Wednesday, July 08, 2015

RECONSTRUCTING MEDIEVAL GARMENTS: A guest post by Katrin Kania




From Elizabeth Chadwick:
I was asked to write the introduction to the above rather marvellous reference book and was truly delighted to do so.  As I say in the introduction, if I'd had this around during my long apprenticeship in finding out what I needed to know to write my novels, my path would have been considerably less burdened!  It really is worth having on your bookshelf.
I  asked the two authors involved - Gillian Polack a friend of many years, and Katrin Kania, a new friend, if they would write a couple of guest posts for my blog.  I lef the subject matter up to them and I'm delighted to put Katia's up first. Some words to the wise with reference to medieval textiles and clothing.
  Gillian's post will follow next week.
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It’s said that clothes make the man – so logically, historical clothes would make the historical man. When we’re trying to reconstruct historical clothing, however, it’s not as easy as going to the shop, getting a pattern, and sitting down to do some cutting and sewing…

The problems already start with the pattern. Our modern clothing industry is geared towards mass production of cheap items, conforming to current fads and to current ideals of fit. A few years ago, for instance, low-waisted trousers became fashionable, and I’ve had even more trouble finding proper trousers for myself since. They are also cut to fit the average body, and while averages and sizing patterns will change from country to country, or at least from subcontinent to subcontinent, if you are not very average in your body shape – you might be out of luck to find something that fits and flatters.

Take this whole mass production aspect away, and you are left with a much more personalised industry: individual tailors who make things for individual customers, ensuring that the garment they make actually does fit. (Of course, if you cannot afford new clothes, you might have to wear ill-fitting hand-me-downs, but that is another story.) This results in a clothing industry that may show individual tailor’s hands, even if the general fashion trends change in a similar way in large areas. Fashion plates or other means of spreading the news of what’s hot and what’s not, such as a travelling VIP of any kind, dressed nicely, make sure of that.

Variability was thus much, much higher than we are used to today. You can buy the exact same jeans of a certain brand, with the exact same name, number, sizing and fit in London, in Berlin, in New York and even in the small semi-rural little town where I grew up. We are used to this conformity just like medieval or early modern people would have been used to getting their cloth to a tailor and getting things made from it, and the almost-lack of identical items that goes with this.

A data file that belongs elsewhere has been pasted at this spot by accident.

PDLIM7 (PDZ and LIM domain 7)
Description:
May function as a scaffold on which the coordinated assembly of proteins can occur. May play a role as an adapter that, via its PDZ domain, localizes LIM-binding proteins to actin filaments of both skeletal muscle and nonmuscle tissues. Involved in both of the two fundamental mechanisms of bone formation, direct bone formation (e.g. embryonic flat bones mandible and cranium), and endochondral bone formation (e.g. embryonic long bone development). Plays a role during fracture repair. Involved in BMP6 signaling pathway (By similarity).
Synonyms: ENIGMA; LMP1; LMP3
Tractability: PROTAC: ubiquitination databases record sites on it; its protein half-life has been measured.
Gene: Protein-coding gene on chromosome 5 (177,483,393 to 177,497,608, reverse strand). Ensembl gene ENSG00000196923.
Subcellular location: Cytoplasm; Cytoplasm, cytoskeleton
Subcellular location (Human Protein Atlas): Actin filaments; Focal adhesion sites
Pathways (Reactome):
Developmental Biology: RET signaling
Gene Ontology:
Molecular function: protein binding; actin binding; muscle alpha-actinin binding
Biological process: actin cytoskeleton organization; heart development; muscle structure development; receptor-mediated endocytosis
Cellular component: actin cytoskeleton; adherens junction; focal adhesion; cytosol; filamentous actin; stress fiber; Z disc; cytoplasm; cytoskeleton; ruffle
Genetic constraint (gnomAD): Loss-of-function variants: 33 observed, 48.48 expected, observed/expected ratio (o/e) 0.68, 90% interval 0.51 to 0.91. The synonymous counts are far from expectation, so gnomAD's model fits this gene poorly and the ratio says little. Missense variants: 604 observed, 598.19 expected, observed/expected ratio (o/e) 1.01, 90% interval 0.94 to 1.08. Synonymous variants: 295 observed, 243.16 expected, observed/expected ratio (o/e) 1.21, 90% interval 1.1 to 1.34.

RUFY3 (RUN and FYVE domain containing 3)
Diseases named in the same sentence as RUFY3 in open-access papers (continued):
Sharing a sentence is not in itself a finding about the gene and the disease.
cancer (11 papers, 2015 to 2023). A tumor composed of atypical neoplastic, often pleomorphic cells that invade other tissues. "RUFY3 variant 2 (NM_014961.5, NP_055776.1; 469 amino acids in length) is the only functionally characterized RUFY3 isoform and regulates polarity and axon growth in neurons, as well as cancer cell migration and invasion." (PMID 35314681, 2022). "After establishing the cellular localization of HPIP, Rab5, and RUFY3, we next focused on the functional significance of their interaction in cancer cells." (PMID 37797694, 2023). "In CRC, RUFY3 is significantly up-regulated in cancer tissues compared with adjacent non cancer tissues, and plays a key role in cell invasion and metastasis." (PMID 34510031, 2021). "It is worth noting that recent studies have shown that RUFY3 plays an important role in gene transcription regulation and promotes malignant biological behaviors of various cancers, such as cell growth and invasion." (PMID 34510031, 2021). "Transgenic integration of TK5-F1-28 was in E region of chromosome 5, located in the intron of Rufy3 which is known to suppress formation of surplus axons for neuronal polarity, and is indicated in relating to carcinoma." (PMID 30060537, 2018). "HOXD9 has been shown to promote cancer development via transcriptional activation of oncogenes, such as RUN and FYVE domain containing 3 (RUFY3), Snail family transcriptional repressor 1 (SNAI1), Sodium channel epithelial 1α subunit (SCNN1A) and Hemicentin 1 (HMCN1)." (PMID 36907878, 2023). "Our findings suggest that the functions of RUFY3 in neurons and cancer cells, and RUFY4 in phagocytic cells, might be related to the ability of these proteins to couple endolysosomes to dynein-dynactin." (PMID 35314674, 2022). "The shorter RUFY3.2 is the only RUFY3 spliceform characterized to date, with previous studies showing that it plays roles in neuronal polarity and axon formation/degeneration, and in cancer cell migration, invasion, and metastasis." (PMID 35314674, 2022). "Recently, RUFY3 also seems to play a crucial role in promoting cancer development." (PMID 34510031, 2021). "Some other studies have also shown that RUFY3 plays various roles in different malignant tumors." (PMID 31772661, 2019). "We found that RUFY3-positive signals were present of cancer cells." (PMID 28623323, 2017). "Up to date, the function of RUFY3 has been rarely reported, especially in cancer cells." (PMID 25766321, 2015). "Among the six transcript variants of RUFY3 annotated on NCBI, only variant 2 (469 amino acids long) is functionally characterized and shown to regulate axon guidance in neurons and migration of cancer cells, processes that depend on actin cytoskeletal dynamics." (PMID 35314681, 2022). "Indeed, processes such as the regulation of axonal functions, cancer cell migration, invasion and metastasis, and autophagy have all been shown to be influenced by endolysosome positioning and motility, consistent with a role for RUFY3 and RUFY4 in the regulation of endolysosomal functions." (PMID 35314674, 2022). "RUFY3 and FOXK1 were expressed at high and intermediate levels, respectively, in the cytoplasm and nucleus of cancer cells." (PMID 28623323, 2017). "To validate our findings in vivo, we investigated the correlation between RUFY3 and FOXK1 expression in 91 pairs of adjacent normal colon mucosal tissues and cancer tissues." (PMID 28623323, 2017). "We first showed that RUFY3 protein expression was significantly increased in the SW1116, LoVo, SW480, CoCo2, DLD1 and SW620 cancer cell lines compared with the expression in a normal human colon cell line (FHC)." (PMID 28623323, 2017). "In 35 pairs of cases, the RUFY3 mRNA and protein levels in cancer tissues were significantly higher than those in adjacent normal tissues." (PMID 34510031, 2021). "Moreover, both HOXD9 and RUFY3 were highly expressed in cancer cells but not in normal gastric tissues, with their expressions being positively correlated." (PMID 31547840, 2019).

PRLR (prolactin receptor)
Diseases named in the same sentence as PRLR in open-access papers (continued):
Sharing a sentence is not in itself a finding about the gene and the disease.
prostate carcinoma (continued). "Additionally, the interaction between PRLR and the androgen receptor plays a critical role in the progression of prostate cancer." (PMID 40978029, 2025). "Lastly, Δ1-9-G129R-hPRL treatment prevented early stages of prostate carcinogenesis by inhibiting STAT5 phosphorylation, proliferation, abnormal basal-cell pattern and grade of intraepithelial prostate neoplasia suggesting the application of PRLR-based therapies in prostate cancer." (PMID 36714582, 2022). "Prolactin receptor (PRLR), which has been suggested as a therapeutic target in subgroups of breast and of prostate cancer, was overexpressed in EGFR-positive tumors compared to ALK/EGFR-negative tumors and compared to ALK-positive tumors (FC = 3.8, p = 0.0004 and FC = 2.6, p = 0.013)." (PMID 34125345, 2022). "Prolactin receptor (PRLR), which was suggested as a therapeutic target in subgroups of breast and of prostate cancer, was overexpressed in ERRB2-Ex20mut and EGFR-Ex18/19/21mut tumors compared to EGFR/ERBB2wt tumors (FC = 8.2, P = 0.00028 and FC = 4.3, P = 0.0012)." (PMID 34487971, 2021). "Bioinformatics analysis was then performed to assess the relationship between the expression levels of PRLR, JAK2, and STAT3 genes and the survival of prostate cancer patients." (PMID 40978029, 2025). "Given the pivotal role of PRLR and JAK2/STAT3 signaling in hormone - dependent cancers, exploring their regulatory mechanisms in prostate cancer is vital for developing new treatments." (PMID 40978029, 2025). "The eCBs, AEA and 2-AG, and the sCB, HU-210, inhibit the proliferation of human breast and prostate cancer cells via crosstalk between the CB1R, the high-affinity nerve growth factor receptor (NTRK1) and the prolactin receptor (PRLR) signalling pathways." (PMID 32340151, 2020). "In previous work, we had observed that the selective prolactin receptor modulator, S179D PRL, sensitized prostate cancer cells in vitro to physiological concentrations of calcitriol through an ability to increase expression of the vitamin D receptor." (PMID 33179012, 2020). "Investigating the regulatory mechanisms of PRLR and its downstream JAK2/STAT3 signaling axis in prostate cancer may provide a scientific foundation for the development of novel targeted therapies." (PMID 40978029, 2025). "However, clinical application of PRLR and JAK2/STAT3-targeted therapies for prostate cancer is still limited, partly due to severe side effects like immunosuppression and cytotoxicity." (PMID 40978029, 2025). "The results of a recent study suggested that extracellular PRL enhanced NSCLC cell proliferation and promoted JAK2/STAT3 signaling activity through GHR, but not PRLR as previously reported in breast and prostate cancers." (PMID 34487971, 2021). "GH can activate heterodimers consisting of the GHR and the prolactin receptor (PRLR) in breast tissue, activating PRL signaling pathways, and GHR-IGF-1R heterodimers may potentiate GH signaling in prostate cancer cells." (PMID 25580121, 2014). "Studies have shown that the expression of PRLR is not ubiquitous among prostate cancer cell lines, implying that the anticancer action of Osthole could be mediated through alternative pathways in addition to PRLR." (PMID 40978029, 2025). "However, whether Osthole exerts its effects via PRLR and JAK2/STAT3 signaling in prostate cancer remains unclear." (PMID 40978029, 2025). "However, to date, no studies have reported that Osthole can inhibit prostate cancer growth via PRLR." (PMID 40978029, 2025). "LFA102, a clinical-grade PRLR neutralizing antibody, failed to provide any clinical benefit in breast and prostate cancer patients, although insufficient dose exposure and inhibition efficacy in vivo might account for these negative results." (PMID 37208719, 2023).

Since there’s no mass-produced historical clothing items these days, why am I going on and on about this? Living History people and costumers work on a similar basis today when making historical dress, that’s true – but our whole basic set of assumptions and expectations is formed by our modern industrial experience of buying clothing, so it is something to keep in mind.

However, I can name you a few more other, and more important problems. The first of them, and often the foremost? Materials. There has been a huge development in both the fibre materials available (man-made fibres are almost everywhere these days) and spinning and weaving machines, resulting in fabrics that are very, very different to these used in the Middle Ages and still considerably different from fabrics available until, let’s say, those produced in the 20th century and later, when new, different and faster constructions of looms, such as shuttle-less looms, come to the fore – with changed fabric characteristics. Spinning machines make a different thread from hand-spinners, especially historical hand-spinners, too. Fibre preparation has also changed over time, with newer methods more suitable to industrial production taking over from older methods.
 
Gripper Loom built 1980 - Katrin Kania
So even if you find fabric in the correct colours and the correct weave, even if it should be wool and the label says “wool”, it will most probably still be a different fabric. (Have you made a pained sound right now? I’m sorry. Also, welcome to my world.) This is especially a problem if you are trying to do reconstructions for instances where visitors are able to touch the garments – getting it really right can often prove to be impossible given budget and time restrictions, and getting it only half-right will perpetuate wrong assumptions about historical fabrics.

Colours can be a problem, too – in both directions, too little and too much. There are instances when visitors might not believe that a bright pink was actually dyed with natural dyestuff, using a late medieval recipe; those are the people that were indoctrinated with the “everything in the Middle Ages was drab and brown” belief. On the other hand, those who happily accepted the love of colour that the Middle Ages had are sometimes tempted to use fabric dyed with modern chemical dyes, which can come close to the huge range of shades possible with plant and insect dyes – but sometimes really doesn’t.